Comparing Catcher In The Rye And Into The Wild

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There is nothing as pointless as getting caught up trying to slow down time, and losing attachment to the moment you're in. Chris Mccandless and Holden Caulifield in Into the Wild by John Krakaur and Catcher in the Rye by J.D. Salinger are searching for belonging but are stuck in fantasy belief of humanity. Holden and Chris, only search for innocence, and are blind to the fact that our society is prone to change into an experienced place. Toward the end of both their stories, they are finally able to come to realize that experience isn't so bad. Catcher in the Rye by: J.D. Salinger is about a teenager named Holden Caulifield that is having trouble finding his place in the world due to his harsh opinion about anything and everything. He …show more content…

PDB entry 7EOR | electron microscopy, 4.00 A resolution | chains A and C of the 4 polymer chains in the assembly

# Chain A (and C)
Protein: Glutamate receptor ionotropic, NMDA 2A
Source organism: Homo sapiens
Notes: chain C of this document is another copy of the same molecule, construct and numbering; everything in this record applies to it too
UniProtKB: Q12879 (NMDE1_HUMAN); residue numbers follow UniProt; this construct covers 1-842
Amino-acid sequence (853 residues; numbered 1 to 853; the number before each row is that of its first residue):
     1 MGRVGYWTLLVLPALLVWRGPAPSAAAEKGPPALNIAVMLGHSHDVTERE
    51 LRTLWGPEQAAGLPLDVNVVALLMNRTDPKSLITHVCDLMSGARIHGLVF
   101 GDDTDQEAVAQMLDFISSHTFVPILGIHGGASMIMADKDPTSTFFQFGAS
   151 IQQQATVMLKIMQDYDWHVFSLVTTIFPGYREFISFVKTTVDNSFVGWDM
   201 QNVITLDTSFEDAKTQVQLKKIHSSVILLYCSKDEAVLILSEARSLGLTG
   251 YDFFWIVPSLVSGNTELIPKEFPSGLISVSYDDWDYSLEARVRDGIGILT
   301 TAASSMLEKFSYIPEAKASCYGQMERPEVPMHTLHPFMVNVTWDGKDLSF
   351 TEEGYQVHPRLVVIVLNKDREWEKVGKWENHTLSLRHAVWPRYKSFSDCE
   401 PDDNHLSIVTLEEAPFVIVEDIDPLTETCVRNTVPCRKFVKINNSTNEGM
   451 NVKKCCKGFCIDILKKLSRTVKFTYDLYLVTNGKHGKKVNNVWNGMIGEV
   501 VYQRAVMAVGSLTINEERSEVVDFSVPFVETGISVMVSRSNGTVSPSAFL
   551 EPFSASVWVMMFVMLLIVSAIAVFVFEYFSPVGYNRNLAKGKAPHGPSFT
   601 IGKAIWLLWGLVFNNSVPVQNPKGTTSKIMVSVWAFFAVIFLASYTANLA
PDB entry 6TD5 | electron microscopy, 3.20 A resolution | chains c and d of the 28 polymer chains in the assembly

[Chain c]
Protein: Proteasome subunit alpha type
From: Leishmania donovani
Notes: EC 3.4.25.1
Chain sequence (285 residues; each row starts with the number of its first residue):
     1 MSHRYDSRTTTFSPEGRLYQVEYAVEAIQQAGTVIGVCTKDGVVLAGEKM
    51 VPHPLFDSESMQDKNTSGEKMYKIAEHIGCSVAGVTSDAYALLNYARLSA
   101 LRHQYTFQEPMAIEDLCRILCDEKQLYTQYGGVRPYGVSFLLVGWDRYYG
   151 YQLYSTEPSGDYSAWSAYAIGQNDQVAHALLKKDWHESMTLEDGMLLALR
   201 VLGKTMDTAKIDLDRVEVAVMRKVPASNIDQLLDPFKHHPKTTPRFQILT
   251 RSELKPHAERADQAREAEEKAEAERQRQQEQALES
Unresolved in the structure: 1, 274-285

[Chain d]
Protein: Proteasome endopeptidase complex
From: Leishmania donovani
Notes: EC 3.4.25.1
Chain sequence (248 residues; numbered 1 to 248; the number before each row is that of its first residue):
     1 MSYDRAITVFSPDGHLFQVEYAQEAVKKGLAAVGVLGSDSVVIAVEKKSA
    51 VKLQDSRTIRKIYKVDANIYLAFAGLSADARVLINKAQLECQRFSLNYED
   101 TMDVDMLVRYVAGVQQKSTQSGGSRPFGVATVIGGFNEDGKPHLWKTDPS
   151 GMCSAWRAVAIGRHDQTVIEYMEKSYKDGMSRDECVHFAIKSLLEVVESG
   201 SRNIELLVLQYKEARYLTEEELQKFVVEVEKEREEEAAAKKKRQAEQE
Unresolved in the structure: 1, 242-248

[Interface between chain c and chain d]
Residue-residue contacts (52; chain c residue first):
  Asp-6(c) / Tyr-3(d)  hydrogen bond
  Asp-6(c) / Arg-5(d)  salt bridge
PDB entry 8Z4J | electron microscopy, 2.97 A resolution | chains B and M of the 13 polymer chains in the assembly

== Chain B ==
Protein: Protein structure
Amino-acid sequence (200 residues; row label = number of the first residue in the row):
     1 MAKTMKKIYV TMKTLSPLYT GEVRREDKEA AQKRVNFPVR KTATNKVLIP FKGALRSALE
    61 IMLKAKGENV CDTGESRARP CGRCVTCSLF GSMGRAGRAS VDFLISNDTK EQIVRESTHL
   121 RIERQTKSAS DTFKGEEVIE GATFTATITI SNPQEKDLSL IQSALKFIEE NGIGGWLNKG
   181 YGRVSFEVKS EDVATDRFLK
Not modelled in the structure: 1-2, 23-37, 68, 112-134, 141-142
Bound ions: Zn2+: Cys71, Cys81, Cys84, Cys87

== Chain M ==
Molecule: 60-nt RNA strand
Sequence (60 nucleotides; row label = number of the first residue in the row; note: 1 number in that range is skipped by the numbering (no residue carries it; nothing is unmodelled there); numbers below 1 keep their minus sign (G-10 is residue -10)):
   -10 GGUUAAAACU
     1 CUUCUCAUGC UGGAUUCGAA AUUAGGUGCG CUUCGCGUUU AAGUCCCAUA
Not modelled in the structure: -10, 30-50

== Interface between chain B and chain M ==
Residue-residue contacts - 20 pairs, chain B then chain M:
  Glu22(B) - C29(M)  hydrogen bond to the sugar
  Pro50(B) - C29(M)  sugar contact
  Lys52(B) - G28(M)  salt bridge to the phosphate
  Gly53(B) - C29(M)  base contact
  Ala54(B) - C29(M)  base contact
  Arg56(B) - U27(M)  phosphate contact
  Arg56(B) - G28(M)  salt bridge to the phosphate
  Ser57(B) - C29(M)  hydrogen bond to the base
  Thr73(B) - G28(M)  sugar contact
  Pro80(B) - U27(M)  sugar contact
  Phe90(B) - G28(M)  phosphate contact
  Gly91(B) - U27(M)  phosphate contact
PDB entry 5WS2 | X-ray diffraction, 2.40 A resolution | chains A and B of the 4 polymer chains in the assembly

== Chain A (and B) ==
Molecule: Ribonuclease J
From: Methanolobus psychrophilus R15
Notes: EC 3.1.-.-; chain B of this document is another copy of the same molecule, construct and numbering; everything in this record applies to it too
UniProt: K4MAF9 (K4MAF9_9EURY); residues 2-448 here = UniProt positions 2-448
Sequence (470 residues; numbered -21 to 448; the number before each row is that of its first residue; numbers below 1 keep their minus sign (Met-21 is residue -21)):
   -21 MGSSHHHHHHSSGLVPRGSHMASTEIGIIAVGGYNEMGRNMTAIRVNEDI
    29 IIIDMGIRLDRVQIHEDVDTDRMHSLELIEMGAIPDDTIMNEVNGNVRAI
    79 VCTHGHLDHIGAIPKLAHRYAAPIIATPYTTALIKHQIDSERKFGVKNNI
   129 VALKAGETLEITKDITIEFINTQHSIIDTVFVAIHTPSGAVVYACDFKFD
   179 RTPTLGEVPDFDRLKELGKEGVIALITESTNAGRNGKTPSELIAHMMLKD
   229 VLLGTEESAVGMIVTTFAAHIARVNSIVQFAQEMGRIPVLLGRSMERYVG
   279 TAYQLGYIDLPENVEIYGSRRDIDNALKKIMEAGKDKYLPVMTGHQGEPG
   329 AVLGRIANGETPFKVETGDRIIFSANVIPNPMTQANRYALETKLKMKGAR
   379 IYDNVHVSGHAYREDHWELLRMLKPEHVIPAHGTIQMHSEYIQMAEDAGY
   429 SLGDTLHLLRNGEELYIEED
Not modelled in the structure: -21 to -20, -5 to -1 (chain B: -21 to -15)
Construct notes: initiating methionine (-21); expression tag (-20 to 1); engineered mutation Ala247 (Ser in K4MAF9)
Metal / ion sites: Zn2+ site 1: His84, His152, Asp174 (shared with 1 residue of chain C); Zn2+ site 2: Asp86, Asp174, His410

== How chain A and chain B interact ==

Holden's favorite people, Allie and Jane, were exempt from the rest of the worlds “phoniness.” Holden knew Jane very well as a kid because Jane and Holden used to play chess together. There was something about Jane's style of Chess play that Holden was very interested in, “She wouldn't move any of her kings...She'd get them all lined up in the back row. Then she'd never use them. She just liked the way they all looked in the back row.” (Salinger 36) Holden admired how Jane kept her kings in the back row. Keeping kings in the back row gives the player no chance of winning. You need to move your kings forward to capture the other players pieces. Jane keeping her kings in the back row is an example of Jane staying innocent. Holden enjoys this style of play because he enjoys innocence as well. Where Catcher in the Rye starts out, Holden hasn't seen Jane in years. Holden repeatedly wants to visit her, but he never does, "Jane Gallagher. Jesus ... I couldn't get her off my mind. I really couldn't. 'I oughta go down and say hello to her, at least.'" (Salinger 36) He brings up seeing Jane another time on the next page, "I oughta go down and at least say hello to her," I said. (Salinger 37) Holden decides against seeing Jane because he can't be sure that Jane is still the innocent girl that he knew. He has such a good memory of innocence with Jane, and if Jane is now experienced, Holden does not want to know. Another innocent character favored by Holden is his brother Allie. “But it wasn't just that he was the most intelligent member in the family. He was also the nicest, in lots of ways. He never got mad at anybody.” (Salinger 41) Holden loved his brother so much and loosing him changed his life forever. He never talks about any of the bad things Allie did because he wants to preserve only the innocent things about Allie. As well as people, Holden likes places that stay consistent. “Certain

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